Thus, in one embodiment, the antagonist anti-CD40 antibody-containing liquid pharmaceutical compositions of the invention further comprise the amino acid methionine to inhibit oxidation of oxidizable amino acid residues within the antibody polypeptide chains. By “inhibit” is intended minimal accumulation of oxidized species over time. Inhibiting oxidation results in greater retention of the antagonist anti-CD40 antibody in its proper molecular form. Any stereoisomer of methionine (L, D, or DL isomer) or combinations thereof can be used. The amount to be added should be an amount sufficient to inhibit oxidation of the oxidizable amino acid residues such that the amount of oxidized species is acceptable to regulatory agencies. Typically, this means that the composition contains no more than about 10% to about 30% oxidation products. Generally, this can be achieved by adding methionine such that the ratio of methionine added to methionine residues ranges from about 1:1 to about 1000:1, most preferably 10:1 to about 100:1.

The preferred amount of methionine to be added can readily be determined empirically by preparing the composition comprising the antagonist anti-CD40 antibody of interest, or antigen-binding fragment thereof, with different concentrations of methionine and determining the relative effect on formation of oxidative species of the polypeptide using, for instance, chromatographic separation of the molecular species and identification using polypeptide molecular weight standards, such as with RP-HPLC, or hydrophobic interaction chromatography (HIC) as described below in Example 1. That concentration of methionine that maximizes inhibition of oxidation of oxidizable amino acid residues, without having adverse affects on amino acid-related inhibition of antibody aggregation, would represent a preferred amount of methionine to be added to the composition to further improve antibody stability.

Thus, in some embodiments of the invention, the liquid pharmaceutical composition comprises an antagonist anti-CD40 antibody, for example, the monoclonal antibody CHIR-12.12 or CHIR-5.9, or antigen-binding fragment thereof; the buffering agent is a citrate/citric acid buffer, for example, sodium citrate/citric acid buffer, at a concentration of about 1 mM to about 50 mM, about 5 mM to about 25 mM, or about 5 mM to about 15 mM; the pharmaceutical composition has a pH of about pH 5.0 to about pH 7.0, about pH 5.0 to about pH 6.5, or about pH 5.5 to about pH 6.0; arginine-HCl is present at a concentration of about 50 mM to about 300 mM, about 100 mM to about 200 mM, or about 50 mM to about 150 mM; a surfactant is present, for example, polysorbate 20 or polysorbate 80, in an amount from about 0.001% to about 1.0% (w/v) or about 0.001% to about 0.5% (w/v); and the pharmaceutical composition further comprises methionine at a concentration of about 0.5 mM to about 20.0 mM, about 0.5 mM to about 10.0 mM, about 1.0 mM to about 20.0 mM, about 1.0 mM to about 10.0 mM, about 1.0 mM to about 7.0 mM, about 2.0 mM to about 6.0 mM, or about 2.5 mM to about 5.0 mM. In other embodiments, the liquid pharmaceutical composition comprises an antagonist anti-CD40 antibody, for example, the monoclonal antibody CHIR-12.12 or CHIR-5.9, or antigen-binding fragment thereof, at a concentration of about 0.1 mg/ml to about 50.0 mg/ml, about 5.0 mg/ml to about 35.0 mg/ml, or about 10.0 mg/ml to about 35.0 mg/ml, including about 10.0 mg/ml, about 15.0 mg/ml, about 20.0 mg/ml, about 25.0 mg/ml, about 30.0 mg/ml, or about 35.0 mg/ml; about 50 mM to about 200 mM arginine-HCl, including about 150 mM arginine-HCl; sodium citrate/citric acid buffer at a concentration of about 5 mM to about 20 mM, including about 10 mM; optionally a surfactant, for example, polysorbate 20, in an amount from about 0.001% to about 1.0% (w/v), including about 0.001% to about 0.5% (w/v), about 0.01% to about 0.25% (w/v), about 0.025% to about 0.2% (w/v), about 0.025% to about 0.1% (w/v), or about 0.05% to about 0.2% (w/v); and optionally methionine, for example, at a concentration of about 0.5 mM to about 10.0 mM, about 1.0 mM to about 7.0 mM, about 2.0 mM to about 6.0 mM, or about 2.5 mM to about 5.0 mM, including about 2.0 mM, about 2.5 mM, about 3.0 mM, about 3.5 mM, about 4.0 mM, about 4.5 mM, about 5.0 mM, or about 5.5 mM; where the liquid pharmaceutical composition has a pH of about pH 5.0 to about pH 7.0, about pH 5.0 to about pH 6.0, about pH 5.0 to about pH 5.5, about pH 5.5 to about pH 6.5, about pH 5.5 to about pH 6.0, or about pH 5.5.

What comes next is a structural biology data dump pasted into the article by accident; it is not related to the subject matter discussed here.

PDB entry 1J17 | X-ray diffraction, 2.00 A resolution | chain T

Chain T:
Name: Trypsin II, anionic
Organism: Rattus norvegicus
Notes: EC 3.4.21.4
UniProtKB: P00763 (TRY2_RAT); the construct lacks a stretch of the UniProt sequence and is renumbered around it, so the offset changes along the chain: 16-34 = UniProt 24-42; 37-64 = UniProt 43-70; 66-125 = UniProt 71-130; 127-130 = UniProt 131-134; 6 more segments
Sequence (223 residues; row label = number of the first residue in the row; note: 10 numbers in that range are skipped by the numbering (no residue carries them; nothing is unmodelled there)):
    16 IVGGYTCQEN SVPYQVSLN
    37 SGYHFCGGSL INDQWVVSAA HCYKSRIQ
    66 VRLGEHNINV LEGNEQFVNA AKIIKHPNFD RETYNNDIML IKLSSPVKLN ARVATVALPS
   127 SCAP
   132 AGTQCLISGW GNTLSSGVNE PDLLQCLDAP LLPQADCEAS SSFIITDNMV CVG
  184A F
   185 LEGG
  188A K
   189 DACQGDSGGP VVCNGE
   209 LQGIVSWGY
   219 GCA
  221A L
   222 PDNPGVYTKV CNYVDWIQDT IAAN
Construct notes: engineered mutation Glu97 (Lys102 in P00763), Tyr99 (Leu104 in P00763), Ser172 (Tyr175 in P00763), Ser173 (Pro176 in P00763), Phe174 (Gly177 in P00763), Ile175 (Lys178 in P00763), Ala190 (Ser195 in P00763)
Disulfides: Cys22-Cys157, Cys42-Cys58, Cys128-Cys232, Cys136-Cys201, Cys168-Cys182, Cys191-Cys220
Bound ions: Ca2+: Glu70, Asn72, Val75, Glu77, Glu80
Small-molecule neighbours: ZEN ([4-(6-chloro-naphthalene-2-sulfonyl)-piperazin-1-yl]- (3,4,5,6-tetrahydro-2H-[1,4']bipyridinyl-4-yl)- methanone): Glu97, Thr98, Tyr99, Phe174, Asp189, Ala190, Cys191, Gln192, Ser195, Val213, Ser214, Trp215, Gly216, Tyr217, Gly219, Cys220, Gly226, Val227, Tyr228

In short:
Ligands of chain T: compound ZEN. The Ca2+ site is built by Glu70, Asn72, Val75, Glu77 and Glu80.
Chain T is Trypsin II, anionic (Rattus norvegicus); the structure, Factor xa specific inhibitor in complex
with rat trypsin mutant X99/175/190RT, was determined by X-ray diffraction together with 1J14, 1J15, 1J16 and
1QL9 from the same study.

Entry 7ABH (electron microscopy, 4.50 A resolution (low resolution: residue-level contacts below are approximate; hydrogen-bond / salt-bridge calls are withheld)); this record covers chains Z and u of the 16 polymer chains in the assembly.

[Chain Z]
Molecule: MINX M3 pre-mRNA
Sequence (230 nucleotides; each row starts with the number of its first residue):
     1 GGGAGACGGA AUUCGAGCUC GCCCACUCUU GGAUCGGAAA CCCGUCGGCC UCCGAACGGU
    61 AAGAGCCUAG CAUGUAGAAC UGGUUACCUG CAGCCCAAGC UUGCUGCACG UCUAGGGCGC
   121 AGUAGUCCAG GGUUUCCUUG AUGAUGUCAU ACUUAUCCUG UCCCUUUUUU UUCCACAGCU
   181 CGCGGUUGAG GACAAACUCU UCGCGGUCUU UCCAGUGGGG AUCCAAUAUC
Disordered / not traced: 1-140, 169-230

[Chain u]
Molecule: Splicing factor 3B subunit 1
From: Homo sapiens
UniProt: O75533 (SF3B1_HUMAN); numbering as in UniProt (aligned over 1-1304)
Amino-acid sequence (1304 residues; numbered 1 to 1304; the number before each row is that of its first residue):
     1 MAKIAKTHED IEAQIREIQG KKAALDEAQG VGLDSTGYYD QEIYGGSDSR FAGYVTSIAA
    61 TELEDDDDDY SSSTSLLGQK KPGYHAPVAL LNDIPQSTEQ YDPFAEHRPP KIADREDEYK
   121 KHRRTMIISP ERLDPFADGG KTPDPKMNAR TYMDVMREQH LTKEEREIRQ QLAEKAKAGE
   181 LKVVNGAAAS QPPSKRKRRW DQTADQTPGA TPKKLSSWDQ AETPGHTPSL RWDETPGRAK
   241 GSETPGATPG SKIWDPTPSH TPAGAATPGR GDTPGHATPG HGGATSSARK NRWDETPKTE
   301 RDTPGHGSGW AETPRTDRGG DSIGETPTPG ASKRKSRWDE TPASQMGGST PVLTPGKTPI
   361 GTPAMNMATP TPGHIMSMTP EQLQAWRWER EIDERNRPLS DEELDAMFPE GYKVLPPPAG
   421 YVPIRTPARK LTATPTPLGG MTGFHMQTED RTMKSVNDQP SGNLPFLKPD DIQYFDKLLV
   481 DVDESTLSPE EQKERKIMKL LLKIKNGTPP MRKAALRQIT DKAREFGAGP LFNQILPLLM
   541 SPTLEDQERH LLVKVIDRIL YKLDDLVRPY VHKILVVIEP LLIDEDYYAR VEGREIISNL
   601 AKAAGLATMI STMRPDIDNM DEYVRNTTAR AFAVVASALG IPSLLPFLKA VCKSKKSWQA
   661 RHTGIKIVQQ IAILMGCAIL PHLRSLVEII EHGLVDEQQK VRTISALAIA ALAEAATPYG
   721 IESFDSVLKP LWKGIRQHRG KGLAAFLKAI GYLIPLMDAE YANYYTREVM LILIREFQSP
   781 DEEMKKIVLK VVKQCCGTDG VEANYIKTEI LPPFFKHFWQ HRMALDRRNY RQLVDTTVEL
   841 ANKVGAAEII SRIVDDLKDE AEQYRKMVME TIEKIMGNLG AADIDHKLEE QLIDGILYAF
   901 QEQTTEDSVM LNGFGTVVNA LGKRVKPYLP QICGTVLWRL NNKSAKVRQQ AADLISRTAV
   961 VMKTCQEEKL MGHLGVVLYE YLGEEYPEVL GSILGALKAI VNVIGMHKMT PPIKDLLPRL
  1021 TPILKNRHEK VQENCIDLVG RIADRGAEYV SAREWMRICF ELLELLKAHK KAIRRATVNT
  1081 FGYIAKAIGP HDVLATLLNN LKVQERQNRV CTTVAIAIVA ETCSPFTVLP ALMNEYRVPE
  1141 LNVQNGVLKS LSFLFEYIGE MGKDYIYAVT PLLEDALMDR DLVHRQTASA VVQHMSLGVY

In yet other embodiments, the liquid pharmaceutical composition comprises the monoclonal antibody CHIR-12.12 or CHIR-5.9, or antigen-binding fragment thereof, at a concentration of about 0.1 mg/ml to about 50.0 mg/ml, about 5.0 mg/ml to about 35.0 mg/ml, or about 10.0 mg/ml to about 35.0 mg/ml, including about 10.0 mg/ml, about 15.0 mg/ml, about 20.0 mg/ml, about 25.0 mg/ml, about 30.0 mg/ml, or about 35.0 mg/ml; about 100 mM to about 200 mM arginine-HCl, including about 150 mM arginine-HCl; sodium citrate/citric acid buffer at a concentration of about 5 mM to about 20 mM, including about 10 mM; optionally a surfactant, for example, polysorbate 20, in an amount from about 0.025% to about 0.1% (w/v); and optionally methionine, for example, at a concentration of about 2.0 mM to about 5.5 mM, including about 5.0 mM; where the liquid pharmaceutical composition has a pH of about pH 5.0 to about pH 6.0, including about pH 5.5.

In addition to those agents disclosed above, other stabilizing agents, such as albumin, ethylenediaminetetraacetic acid (EDTA) or one of its salts such as disodium EDTA, can optionally be added to further enhance the stability of the liquid pharmaceutical compositions. Where desirable, the amount of albumin can be added at concentrations of about 1.0% w/v or less. The EDTA acts as a scavenger of metal ions known to catalyze many oxidation reactions, thus providing an additional stabilizing agent. Where desirable, the amount of EDTA can be added at concentrations of about 0.1 to about 5.0 mM.